A federal grand jury has charged three men, including one from St. Louis and one from Minneapolis, with conspiring to funnel money to a terrorist group in Somalia that the U.S. says has ties to al-Qaida.

In an indictment returned Oct. 21 and unsealed Wednesday in U.S. District Court in St. Louis, prosecutors charged St. Louis taxi driver Mohamud Abdi Yusuf, a Somali national who immigrated to the U.S. as a refugee, with one count of conspiracy to provide material support to a foreign terrorist organization and three counts of providing material support to a foreign terrorist organization — the radical Islamist group al-Shabab.

The government contends that Yusuf and Abdi Mahdi Hussein sent money through a Minneapolis wire-transfer business where Hussein worked to al-Shabab supporters in Somalia between 2008 and at least July 2009. Hussein, who is also of Somali descent, is charged with one count of conspiracy to structure monetary transactions. Yusuf also faces that count.

Duane Mohamed Diriye, who prosecutors contend was on the receiving end of some transactions, is charged with conspiracy and terrorist-funding counts and is believed to be in Somalia or Kenya.

The government says that Yusuf used aliases to wire the funds to al-Shabab supporters in Somalia through Qaran Financial Express, where authorities say Hussein worked. It was one of three Minneapolis money transfer businesses searched by FBI agents in April 2009.

Kulane Darman, president of Qaran Financial Express, told The Associated Press he doesn't know Hussein and the information from the government is incorrect.

"I don't know this person. This person never worked for me," Darman said.

According to the indictment, Yusuf, Hussein and other unspecified alleged schemers tried to mask thousands of dollars worth of wire transfers by breaking them up into small, independent transactions. They spoke in code and used bogus names, all to skirt laws governing wire transactions and to avoid detection, authorities said.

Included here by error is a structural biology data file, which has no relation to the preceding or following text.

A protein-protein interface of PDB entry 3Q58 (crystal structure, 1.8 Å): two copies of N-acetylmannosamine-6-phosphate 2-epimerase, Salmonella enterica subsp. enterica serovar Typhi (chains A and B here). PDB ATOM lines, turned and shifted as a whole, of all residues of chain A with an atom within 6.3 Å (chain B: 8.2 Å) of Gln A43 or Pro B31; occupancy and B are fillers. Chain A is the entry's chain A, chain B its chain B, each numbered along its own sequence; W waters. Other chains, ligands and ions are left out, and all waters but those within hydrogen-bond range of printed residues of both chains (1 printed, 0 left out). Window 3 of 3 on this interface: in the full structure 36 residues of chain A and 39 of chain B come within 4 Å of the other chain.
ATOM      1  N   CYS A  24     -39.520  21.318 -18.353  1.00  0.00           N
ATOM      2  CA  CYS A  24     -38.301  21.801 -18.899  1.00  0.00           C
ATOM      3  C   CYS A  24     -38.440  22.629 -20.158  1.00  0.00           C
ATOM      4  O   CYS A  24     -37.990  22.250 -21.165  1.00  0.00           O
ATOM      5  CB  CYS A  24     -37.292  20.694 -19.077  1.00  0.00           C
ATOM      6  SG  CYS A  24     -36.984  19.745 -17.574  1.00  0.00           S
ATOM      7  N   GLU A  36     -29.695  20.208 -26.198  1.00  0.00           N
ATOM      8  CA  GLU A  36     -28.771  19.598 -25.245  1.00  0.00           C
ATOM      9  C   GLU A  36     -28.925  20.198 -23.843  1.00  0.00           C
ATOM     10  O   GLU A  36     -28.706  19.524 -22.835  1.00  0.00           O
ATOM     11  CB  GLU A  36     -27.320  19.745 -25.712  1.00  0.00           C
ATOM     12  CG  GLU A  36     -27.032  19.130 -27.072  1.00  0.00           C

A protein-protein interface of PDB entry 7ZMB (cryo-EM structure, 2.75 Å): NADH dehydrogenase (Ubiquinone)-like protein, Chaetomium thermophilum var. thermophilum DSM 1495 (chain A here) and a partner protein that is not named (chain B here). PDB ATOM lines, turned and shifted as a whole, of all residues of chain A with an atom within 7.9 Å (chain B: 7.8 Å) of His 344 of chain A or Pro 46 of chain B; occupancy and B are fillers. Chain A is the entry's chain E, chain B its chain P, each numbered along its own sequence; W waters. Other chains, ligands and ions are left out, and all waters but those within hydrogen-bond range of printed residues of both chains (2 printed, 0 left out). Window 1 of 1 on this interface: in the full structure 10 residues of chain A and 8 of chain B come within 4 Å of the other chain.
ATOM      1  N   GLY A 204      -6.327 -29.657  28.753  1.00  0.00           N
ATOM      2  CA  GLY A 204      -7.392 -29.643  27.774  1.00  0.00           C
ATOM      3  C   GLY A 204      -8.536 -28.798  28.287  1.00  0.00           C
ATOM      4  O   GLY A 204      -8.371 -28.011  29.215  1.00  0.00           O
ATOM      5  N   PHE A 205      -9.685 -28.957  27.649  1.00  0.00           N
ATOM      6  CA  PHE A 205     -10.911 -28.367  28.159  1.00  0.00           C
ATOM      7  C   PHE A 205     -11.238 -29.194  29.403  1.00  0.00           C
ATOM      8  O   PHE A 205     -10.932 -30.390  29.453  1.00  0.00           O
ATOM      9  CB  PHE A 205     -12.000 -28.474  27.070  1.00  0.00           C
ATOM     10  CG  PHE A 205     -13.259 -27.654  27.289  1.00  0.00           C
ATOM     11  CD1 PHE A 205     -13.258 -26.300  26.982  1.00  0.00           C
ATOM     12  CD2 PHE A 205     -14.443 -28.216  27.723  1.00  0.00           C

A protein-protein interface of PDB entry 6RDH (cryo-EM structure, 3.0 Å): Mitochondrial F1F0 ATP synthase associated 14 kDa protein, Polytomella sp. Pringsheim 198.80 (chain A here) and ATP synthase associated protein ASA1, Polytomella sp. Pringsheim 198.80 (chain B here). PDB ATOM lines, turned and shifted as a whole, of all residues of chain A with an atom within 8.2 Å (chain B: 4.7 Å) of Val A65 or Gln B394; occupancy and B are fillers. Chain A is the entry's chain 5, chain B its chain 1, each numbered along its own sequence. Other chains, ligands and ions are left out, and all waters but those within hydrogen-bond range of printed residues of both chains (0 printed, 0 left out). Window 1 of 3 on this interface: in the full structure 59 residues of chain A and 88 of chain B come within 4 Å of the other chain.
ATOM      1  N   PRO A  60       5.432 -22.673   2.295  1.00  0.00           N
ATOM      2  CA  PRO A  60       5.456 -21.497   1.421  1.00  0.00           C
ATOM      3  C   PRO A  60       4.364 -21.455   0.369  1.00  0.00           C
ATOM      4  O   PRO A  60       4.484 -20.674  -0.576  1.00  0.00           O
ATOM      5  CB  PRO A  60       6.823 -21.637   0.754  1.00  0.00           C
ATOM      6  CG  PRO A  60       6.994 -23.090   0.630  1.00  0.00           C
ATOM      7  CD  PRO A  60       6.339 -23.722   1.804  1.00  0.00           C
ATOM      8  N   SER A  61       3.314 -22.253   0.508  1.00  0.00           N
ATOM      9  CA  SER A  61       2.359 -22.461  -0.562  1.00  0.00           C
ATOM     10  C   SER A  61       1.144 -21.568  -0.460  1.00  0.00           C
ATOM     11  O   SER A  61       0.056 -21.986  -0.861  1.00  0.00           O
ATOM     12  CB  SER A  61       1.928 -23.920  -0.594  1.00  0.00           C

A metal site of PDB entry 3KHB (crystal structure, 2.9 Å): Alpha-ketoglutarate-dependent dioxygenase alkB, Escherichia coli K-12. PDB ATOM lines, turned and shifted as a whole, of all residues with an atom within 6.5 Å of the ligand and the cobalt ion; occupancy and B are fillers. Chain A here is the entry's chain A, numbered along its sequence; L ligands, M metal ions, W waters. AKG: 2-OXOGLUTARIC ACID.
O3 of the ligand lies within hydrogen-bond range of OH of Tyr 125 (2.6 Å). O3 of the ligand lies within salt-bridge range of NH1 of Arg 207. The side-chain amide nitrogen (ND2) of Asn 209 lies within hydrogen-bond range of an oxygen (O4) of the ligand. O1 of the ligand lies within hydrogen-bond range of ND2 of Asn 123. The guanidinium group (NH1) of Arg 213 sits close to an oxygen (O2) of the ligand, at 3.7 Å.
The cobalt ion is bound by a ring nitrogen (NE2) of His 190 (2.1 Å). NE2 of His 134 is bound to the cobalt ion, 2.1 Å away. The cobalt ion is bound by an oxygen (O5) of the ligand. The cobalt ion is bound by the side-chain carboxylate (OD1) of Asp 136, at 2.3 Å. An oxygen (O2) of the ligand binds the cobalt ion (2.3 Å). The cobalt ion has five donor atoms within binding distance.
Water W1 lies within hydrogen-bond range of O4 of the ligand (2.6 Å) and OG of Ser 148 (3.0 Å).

Federal agents arrested Yusuf on Monday in St. Louis and arrested Hussein on Tuesday in Minneapolis.

Both men made court appearances Tuesday. Yusuf's federal defender declined to comment Wednesday. A message left with Hussein's federal defender was not immediately returned, but authorities say he was released on bond. A phone listing for him was not available.

On Tuesday, a similar indictment was unsealed in California alleging that three San Diego residents coordinated fundraising and money transfers to al-Shabab in 2007 and 2008. Two of the San Diego men pleaded not guilty Wednesday. The third, who is accused of providing a Somali house for al-Shabab fighters, had a hearing scheduled for Friday.

The U.S. government's push to dry up funding sources of potential terrorist outfits has been an increasingly common tactic, complementing traditional military efforts, said Jeffrey Addicott, the director of the Center for Terrorism Law at St. Mary's University in San Antonio.

"The war on terror is not just about putting steel on targets," Addicott said. He added that going after funding can reduce logistical support of terror groups.

In August, authorities announced that 14 people in Minnesota, California and Alabama had been indicted for supporting what the U.S. government called a "deadly pipeline" routing money and fighters to al-Shabab. Seven of those people had been charged previously in Minnesota.

And last month, a Virginia man pleaded guilty to supporting al-Shabab and posting online threats to the creators of "South Park" for what he perceived as insults to the prophet Muhammad.

Somalia has not had an effective government since warlords overthrew a socialist dictator in 1991 and then turned on each other, causing anarchy in the nation of 7 million people. Al-Shabab fighters, who embrace a radical form of Islam, have been battling Somalia's weakened government and have been branded a terrorist group with ties to al-Qaida.

Authorities in the United States have been investigating al-Shabab for the last few years — with the center of the investigation in Minneapolis. Since late 2007, roughly 20 young men — all but one of Somali descent — have left Minneapolis in waves to fight with al-Shabab.

In October 2008, a Minneapolis man carried out a suicide bombing in Somalia, becoming the first known U.S. citizen to become a suicide bomber. At the time, the FBI said he possibly had been "radicalized" in Minneapolis.

The investigation in Minneapolis is ongoing. A total of 19 people have been charged in the Minnesota case, facing a variety of counts ranging from providing material support to terrorists to perjury.

According to 2009 figures, Minnesota is home to 32,300 Somalis, the largest population of Somali immigrants in the U.S. Local Somalis say the actual population is much higher.


Forliti contributed from Minneapolis.